Might does not make right, but might does make what is and what has been in history. Only recently has this world reached that point where society is willing to debate the ethics of might and right.
The spread of civilization must wait upon language. Live and growing languages insure the expansion of civilized thinking and planning. During the early ages important advances were made in language. Today, there is great need for further linguistic development to facilitate the expression of evolving thought.
Language differences have ever been the great barrier to the extension of peace. The conquest of dialects must precede the spread of a culture throughout a race, over a continent, or to a whole world. A universal language promotes peace, insures culture, and augments happiness. Even when the tongues of a world are reduced to a few, the mastery of these by the leading cultural peoples mightily influences the achievement of world-wide peace and prosperity.
While very little progress has been made on Earth toward developing an international language, much has been accomplished by the establishment of international commercial exchange. And all these international relations should be fostered, whether they involve language, trade, art, science, competitive play, or religion.
The progress of civilization is directly related to the development and possession of tools, machines, and channels of distribution. Improved tools, ingenious and efficient machines, determine the survival of contending groups in the arena of advancing civilization.
Science guided by wisdom, may become man’s great social liberator. A mechanical age can prove disastrous only to a nation whose intellectual level is too low to discover those wise methods and sound techniques for successfully adjusting to the transition difficulties arising from the sudden loss of employment by large numbers consequent upon the too rapid invention of new types of laborsaving machinery.
Social inheritance enables man to stand on the shoulders of all who have preceded him, and who have contributed to the sum of culture and knowledge. In this work of passing on the cultural torch to the next generation, the home will ever be the basic institution. The play and social life comes next, with the school last but equally indispensable in a complex and highly organized society.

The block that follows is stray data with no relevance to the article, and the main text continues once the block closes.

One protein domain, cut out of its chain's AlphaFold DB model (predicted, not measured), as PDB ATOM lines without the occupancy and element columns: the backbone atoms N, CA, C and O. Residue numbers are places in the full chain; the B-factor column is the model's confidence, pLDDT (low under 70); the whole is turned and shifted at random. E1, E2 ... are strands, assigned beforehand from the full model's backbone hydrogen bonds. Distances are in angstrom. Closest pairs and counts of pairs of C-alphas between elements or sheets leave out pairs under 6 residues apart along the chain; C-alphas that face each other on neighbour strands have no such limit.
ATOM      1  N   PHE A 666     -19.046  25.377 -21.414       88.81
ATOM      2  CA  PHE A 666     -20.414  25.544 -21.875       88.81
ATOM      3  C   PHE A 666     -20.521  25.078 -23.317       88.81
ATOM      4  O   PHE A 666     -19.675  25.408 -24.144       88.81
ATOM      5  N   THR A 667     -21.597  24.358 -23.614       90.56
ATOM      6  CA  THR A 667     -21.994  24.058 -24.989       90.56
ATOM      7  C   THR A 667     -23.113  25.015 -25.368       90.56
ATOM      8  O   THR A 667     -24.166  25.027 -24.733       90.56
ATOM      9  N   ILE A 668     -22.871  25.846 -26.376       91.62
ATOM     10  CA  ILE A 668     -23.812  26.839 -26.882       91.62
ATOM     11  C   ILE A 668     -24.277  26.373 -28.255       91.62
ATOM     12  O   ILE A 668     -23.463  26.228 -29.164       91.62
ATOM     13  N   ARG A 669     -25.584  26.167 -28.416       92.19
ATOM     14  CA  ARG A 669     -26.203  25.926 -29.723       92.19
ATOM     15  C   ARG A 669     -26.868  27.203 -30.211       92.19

Insects are born fully educated and equipped for life—indeed, a very narrow and purely instinctive existence. The human baby is born without an education; therefore man possesses the power, by controlling the educational training of the younger generation, greatly to modify the evolutionary course of civilization.
The greatest twentieth-century influences contributing to the furtherance of civilization and the advancement of culture are the marked increase in world travel and the unparalleled improvements in methods of communication. But the improvement in education has not kept pace with the expanding social structure; neither has the modern appreciation of ethics developed in correspondence with growth along more purely intellectual and scientific lines. And modern civilization is at a standstill in spiritual development and the safeguarding of the home institution.
The ideals of one generation carve out the channels of destiny for immediate posterity. The quality of the social torchbearers will determine whether civilization goes forward or backward. The homes, worship places and schools of one generation predetermine the character trend of the succeeding generation. The moral and spiritual momentum of a race or a nation largely determines the cultural velocity of that civilization.
Ideals elevate the source of the social stream. And no stream will rise any higher than its source no matter what technique of pressure or directional control may be employed. The driving power of even the most material aspects of a cultural civilization is resident in the least material of society’s achievements.
Intelligence may control the mechanism of civilization, wisdom may direct it, but spiritual idealism is the energy which really uplifts and advances human culture from one level of attainment to another.